A California mesothelioma doctor believes it may eventually be possible to predict who is likely to get malignant mesothelioma and even keep it from developing.
Only about 15 percent of people exposed to asbestos will go on to develop mesothelioma or lung cancer, but right now they have no way of knowing who they are. Now scientists at UCLA and other mesothelioma treatment centers around the country, in conjunction with surgical oncologist Dr. Robert Cameron and the Pacific, Heart, Lung & Blood Institute (PHLBI), are gearing up to develop tests that could identify those at highest risk for asbestos-related malignancies. The teams will also test methods of preventing mesothelioma or for finding it in its earliest stage.
Dr. Cameron and the research team at California’s PHLBI have already had some success with breath testing in lung cancer patients. Now the team plans to expand the testing to patients exposed to asbestos and at risk for mesothelioma. The test involves analysis of volatile hydrocarbons exhaled into a tube and collected on a filter.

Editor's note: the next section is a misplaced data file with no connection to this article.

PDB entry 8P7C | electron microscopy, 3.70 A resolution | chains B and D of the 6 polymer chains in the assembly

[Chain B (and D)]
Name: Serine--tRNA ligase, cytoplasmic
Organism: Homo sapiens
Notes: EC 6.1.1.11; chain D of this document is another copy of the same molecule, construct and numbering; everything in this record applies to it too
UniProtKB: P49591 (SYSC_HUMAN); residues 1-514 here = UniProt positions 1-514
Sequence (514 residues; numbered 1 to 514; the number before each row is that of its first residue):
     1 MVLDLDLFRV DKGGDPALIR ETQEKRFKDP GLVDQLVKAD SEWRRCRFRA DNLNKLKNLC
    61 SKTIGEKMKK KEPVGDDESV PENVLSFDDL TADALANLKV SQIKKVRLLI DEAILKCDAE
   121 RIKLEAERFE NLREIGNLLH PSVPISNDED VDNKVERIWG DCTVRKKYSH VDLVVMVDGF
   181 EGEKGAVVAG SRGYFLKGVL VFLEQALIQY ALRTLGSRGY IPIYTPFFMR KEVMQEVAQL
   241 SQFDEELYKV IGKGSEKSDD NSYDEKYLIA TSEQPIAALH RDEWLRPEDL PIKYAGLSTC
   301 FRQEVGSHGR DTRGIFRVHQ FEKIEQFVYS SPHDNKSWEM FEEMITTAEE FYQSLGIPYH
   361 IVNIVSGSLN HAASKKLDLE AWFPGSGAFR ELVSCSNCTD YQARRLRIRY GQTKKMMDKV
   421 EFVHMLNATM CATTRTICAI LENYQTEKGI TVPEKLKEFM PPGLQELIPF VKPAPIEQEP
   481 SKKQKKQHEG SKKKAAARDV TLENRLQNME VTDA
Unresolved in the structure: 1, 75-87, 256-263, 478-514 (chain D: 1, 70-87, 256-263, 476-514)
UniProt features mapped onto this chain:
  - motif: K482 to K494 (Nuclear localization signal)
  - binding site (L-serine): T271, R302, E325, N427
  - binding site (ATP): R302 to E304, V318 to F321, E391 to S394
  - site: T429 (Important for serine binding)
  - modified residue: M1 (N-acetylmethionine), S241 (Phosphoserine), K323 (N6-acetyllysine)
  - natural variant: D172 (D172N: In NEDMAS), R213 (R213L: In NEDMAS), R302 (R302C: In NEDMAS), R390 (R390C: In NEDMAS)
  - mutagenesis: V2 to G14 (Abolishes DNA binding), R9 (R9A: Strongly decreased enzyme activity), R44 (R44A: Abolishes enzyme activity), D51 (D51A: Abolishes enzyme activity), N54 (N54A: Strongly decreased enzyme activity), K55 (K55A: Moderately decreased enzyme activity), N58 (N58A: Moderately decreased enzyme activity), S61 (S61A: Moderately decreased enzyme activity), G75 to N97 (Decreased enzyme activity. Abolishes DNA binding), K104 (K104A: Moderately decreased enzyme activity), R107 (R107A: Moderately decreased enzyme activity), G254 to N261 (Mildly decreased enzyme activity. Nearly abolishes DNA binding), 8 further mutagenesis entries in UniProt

Successfully identifying which asbestos-exposed individuals are most likely to get mesothelioma opens the door for testing whether a COX-2 inhibitor (such as Celebrex) could keep the cancer from developing in the first place. Earlier this year, researchers at the University of Hawaii reported that mesothelioma is the result of chronic inflammation at the cellular level. COX-2 inhibitors have been shown to help prevent some types of cancer by blocking inflammation. UCLA and PHLBI researchers will partner with Labor Unions to test the effectiveness of COX-2 inhibitors on high risk asbestos-exposed workers.
Because early detection is critical to survival with mesothelioma, the research teams will also be studying the use of protein profiles to find the cancer even before symptoms develop. Indentifying which proteins are produced by mesothelioma cells can help scientists form a mesothelioma ‘fingerprint’. The project will involve collecting blood and urine from mesothelioma patients in all stages of the disease as well as from asbestos-exposed individuals and healthy volunteers. The findings could lead to a simple blood test to identify the mesothelioma ‘fingerprint’ at an early stage while there are more options for effective treatment.
PHLBI Medical Research Overview, Pacific, Heart, Lung & Blood Institute